In some cases, the damaged disc may be replaced with a disc prosthesis intended to duplicate the function of the natural spinal disc. In other cases it is desired to fuse the adjacent vertebrae together after removal of the disc, sometimes referred to as "intervertebral fusion" or "interbody fusion."
 In cases of intervertebral fusion, it is known to position a spacer centrally within the space where the spinal disc once resided, or to position multiple spacers within that space. Procedures are known for insertion of the spacer(s) via anterior, posterior or lateral methods.
 While the occurrence of successful spinal surgeries of any of the variety mentioned above has greatly improved in recent years, there continue to be challenges and room for improvement in the area of intervertebral spacers and prosthetics. In particular, a patient's precise anatomy is often not known prior to surgery, although general predictions will be available. A significant danger of performing intervertebral operations or accessing an intervertebral space during spine surgery is that of inadvertently contacting or damaging the para-spinal nerves, including the exiting nerve roots, traversing nerves and the nerves of the cauda equina. The exact location of these para-spinal nerves cannot be determined prior to the commencement of surgery. Moreover, intervertebral spaces in the spine have other sensitive nerves disposed at locations, which are not entirely predictable prior to insertion of the surgical tool into the intervertebral area. Accordingly, the danger of pinching or damaging spinal nerves when accessing an intervertebral space has proven to be quite limiting to the methods and devices used during minimally invasive spinal surgery. In addition, as cannulae are received through the patient's back, such as when performing minimally invasive spinal surgery, minor blood vessels are ruptured; thereby blocking the surgeon's vision inside the intervertebral region after the cannula has been inserted.
 Additionally, while surgery is a well-planned process, not all conditions can be known beforehand and some variations will likely not be ideal. Accordingly, during surgery a surgeon will likely need to make decisions that balance speed, safety, and efficacy. One such decision can relate to the approach angle at which the spacer is inserted into the patient's body. This angle can vary depending on the surgical conditions encountered.
 Still yet, the devices that are implanted during these procedures are generally not shaped to be easily insertable into the affected disc space through the narrow opening that is available with percutaneous procedures. Thus, additional retraction of the nerve roots may be required to gain insertion of the device. Such retraction can cause temporary or permanent nerve damage.
 Therefore, there exists a need for minimally invasive spinal and neurosurgical surgical instruments and methods that provide access to locations within the body that eliminate or limit the danger of damage to vital intervening tissues.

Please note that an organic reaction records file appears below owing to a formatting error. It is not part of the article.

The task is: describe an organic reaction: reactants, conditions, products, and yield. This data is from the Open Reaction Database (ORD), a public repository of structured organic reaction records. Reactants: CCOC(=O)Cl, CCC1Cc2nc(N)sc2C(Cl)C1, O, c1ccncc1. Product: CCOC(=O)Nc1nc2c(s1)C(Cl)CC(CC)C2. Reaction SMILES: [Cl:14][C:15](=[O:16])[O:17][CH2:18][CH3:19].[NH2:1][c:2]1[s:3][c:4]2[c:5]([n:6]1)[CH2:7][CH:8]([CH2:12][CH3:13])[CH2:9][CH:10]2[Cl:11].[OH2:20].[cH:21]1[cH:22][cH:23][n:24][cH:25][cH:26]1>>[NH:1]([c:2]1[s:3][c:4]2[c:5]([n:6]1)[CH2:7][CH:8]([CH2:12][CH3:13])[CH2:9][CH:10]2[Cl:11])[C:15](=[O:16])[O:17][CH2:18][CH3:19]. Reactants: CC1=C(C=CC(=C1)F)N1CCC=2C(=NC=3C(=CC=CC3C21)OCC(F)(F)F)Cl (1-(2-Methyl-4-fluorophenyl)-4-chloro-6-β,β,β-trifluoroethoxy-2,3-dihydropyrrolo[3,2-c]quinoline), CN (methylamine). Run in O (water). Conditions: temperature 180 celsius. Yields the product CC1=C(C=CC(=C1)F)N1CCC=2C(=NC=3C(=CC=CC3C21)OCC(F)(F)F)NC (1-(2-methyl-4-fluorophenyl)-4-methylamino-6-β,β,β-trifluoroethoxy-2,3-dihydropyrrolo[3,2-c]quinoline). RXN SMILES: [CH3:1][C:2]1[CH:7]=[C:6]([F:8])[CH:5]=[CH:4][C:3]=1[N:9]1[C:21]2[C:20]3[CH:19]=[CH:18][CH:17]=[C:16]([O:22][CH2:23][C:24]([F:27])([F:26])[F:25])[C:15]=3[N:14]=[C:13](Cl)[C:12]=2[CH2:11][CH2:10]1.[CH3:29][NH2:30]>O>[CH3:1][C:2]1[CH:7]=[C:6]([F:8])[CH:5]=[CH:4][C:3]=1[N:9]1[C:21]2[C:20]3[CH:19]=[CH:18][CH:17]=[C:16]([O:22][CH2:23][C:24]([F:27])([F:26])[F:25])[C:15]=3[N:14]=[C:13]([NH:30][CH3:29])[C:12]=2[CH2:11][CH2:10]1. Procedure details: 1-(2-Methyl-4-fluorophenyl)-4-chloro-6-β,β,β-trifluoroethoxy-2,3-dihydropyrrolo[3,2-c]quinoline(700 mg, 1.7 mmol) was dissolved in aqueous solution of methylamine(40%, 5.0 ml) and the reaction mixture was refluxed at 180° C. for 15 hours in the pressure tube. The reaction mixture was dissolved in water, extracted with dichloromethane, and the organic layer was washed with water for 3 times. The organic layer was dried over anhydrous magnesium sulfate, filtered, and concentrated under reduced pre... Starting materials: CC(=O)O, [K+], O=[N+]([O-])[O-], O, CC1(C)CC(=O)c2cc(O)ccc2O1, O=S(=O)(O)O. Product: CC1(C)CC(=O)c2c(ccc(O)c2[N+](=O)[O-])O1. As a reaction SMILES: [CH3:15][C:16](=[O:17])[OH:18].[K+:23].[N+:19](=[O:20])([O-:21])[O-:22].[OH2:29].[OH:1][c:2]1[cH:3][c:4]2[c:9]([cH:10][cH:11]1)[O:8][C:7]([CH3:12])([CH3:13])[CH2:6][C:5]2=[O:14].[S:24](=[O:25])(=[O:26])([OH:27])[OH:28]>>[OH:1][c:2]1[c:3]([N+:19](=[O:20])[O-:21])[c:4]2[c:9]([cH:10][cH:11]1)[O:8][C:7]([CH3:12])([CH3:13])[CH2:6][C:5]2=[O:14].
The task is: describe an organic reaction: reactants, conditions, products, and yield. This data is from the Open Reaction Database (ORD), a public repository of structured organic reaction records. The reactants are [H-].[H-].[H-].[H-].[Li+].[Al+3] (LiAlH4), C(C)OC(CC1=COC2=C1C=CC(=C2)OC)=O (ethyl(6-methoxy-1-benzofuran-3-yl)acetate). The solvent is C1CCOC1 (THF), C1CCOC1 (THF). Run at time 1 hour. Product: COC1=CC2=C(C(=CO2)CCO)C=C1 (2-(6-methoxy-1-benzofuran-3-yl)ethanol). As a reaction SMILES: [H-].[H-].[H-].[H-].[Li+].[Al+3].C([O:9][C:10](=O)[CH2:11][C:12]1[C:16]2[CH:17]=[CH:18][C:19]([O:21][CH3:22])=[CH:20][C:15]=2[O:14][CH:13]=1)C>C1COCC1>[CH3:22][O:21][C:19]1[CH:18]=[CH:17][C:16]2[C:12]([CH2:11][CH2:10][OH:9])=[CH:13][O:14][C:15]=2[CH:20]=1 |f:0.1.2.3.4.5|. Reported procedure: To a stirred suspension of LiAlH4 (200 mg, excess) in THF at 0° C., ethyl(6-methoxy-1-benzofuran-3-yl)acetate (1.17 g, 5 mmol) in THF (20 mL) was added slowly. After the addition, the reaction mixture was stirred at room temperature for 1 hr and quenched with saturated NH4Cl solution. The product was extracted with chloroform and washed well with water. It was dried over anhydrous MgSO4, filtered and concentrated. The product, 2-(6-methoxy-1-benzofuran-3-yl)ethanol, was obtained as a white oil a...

SUMMARY OF THE INVENTION
 Briefly, the present invention is directed to methods and instruments for performing tissue retraction in minimally invasive spinal surgery. Another specific application includes surgical methods performed through the percutaneously retracted tissue at any location in a patient's body. The tissue retraction is provided by an elongated sleeve formed from fabric materials, which may include the ability to stretch beyond their original length along at least one axis, for passage of instruments or implants.
 This construction provides multiple advantages over the prior art. First, it provides a flexible channel to the surgical site. Second, it protects intervening tissue and nerves from impingement. Third, it provides a barrier to reduce body fluids from entering the surgical site. Finally, the construction provides a woven elastic channel to the surgical site.
 Accordingly, it is an objective of the present invention to provide an instrument for performing tissue retraction in minimally invasive spinal surgery.
 It is a further objective of the present invention to provide a method for performing tissue retraction in minimally invasive spinal surgery.
 It is yet a further objective of the present invention to provide a tissue retractor formed from fabric materials.
 It is another objective of the instant invention to provide an expandable tissue retractor formed of fabric materials.
 Other objectives and advantages of this invention will become apparent from the following description taken in conjunction with the accompanying drawings wherein are set forth, by way of illustration and example, certain embodiments of this invention. The drawings constitute a part of this specification and include exemplary embodiments of the present invention and illustrate various objects and features thereof.
BRIEF DESCRIPTION OF THE FIGURES
 FIG. 1 is a top perspective view of one embodiment of the instant invention, illustrating the device in its second deployed position;